Theses on the Philosophy of Rarity

by Eliot Cardinaux

i

In the present age, visual and aural senses are the only used to absorb those works of art that are digitally reproduced and distributed. In the case of other senses, we rely on synesthesia as it correlates with these differing modes of expression. In a museum, one is rarely allowed to touch a work of art; as Benjamin states, one may simply stand near it, amidst its “aura.”[i] No matter how many works of art that one views digitally, the object which is touched will be the device used to produce the image on a screen or to play the sound through speakers, that is, unless it is an object completely removed from the work of art itself. The act of assigning lack of gravity to the sole element of a work on which its function depends is therefore of importance.

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ii

As it pertains to the digital age, Benjamin’s philosophy of collecting can be ascribed its place in the purchasing of “physical” copies of a work. The aura of rarity in the digital age is a far cry from the aura that distinguishes an original work of art in time and space, or even that of a work of art owned by a collector, which has been mechanically reproduced in a physical form. In that its aura is temporal, this philosophy of rarity exists, despite its critiques. Within their phenomena of reality-based assumptions, these theses could be used as a means of assessing the impact dynamics of an art form at present through its means of production, including live performance.

iii

Within this philosophy, however, our relation to the work of art in the digital sense is primarily one of distraction. Different speakers may be used to affect the sound accompanying a video. Different levels of brightness and other variables discerned by the setting of a screen or the lighting of a room, may be seen as interaction with the work, whereas adjusting one’s position in a room, the time of day, are parallel to viewing the work in a museum. While a glitch in the program or device that is used for viewing or listening to a piece corresponds with the shock of its distraction having been disrupted,[ii] radical content might likewise relegate the audience to the realm of distraction, as Benjamin writes of Dada.[iii] Harsh techniques used to produce either sound or vibration might likewise result in a shift in the listener’s focus or engagement, while abstraction in the layout of a written-language piece might distract the reader from its oral and aural content.

iv

In different public places this aura of rarity is apparent. In the city subway it appears as social critique as it is relegated to silence, social phenomena as they appear amidst their own noise – or in the empty car, as freedom’s apparition in the absence of external phenomena while remaining in the public sphere.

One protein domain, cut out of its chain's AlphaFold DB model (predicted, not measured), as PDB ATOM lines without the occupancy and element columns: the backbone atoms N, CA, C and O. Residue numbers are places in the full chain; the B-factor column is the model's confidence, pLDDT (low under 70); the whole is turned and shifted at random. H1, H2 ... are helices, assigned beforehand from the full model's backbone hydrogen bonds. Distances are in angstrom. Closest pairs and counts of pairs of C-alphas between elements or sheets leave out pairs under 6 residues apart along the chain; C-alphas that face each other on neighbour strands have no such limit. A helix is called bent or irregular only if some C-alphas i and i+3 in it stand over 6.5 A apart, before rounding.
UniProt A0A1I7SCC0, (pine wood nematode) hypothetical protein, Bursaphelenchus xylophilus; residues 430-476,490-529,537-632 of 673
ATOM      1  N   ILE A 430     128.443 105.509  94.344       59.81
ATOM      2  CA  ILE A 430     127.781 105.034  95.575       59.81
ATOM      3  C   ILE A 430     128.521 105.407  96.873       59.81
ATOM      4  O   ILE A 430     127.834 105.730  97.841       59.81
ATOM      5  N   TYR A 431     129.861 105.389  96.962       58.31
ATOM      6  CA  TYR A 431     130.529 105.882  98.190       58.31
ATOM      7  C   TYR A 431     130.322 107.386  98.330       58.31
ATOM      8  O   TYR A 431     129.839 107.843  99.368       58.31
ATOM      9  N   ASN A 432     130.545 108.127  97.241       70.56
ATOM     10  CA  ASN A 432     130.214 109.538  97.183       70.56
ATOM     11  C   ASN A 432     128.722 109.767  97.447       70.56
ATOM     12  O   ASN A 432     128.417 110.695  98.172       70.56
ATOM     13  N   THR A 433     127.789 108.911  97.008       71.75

Here the poetry and drama of rarity are also apparent. In the crowded bar, within the atmosphere of social interaction, gestures of silent analysis are like a critical distraction akin to a conductor waving his baton to an unheard symphony. In restaurants, the consumerist critique of service in service of the server in service of capitalism may quickly become an anarcho-creative manifestation. These contain an air of the romantic, and the ideal, and serve to oil the gears of association.

v

To paraphrase Ornette Coleman, beauty and rarity are interlinked through their overlapping modes of perception.[iv] A search for the beauty inherent in reality carries several symbols within its relation to the flaneur in history: the journal, the pocket, and the instrument all serve as expressive function. While the record is the archiver’s tool, thought and beauty are of necessity to the collector. In Celan, beauty of a private nature that is witnessed by another outside its sphere may not be relegated of necessity to voyeurism; only temporarily does a thing of beauty taken under duress belong to the thief.[v] The theory of beauty embedded in the thief’s object of contemplation, something related to the definition ascribed by Herzog to “film-making,”[vi] and something akin to Monk’s “ugly beauty”[vii] is that of its inverse action, while in prettiness or gaudiness it subsumes to the same negativity in passive form. In terms of distraction, the anti-intellectual in art may serve the intellectual insofar as it critiques it. These opposing views of awareness may hinge on their equation the same phenomena of distraction, as held within the philosophy of rarity.


Sources:

[i] Walter Benjamin, “The Work of Art in the Age of Mechanical Reproduction,” Illuminations.

[ii] Walter Benjamin, “On Some Motifs in Baudelaire,” Illuminations.

[iii] Walter Benjamin, “The Work of Art in the Age of Mechanical Reproduction,” Illuminations.

[iv] Ornette Coleman, Beauty is a Rare Thing, The Complete Atlantic Recordings, CD.

[v] “Corona” Paul Celan, ‎Pierre Joris (2005). Paul Celan: Selections. p. 44

[vi] Werner Herzog: Masterclass, film, web.

[vii] Thelonious Monk: Straight No Chaser, dir. Charlotte Zwerin, film documentary.


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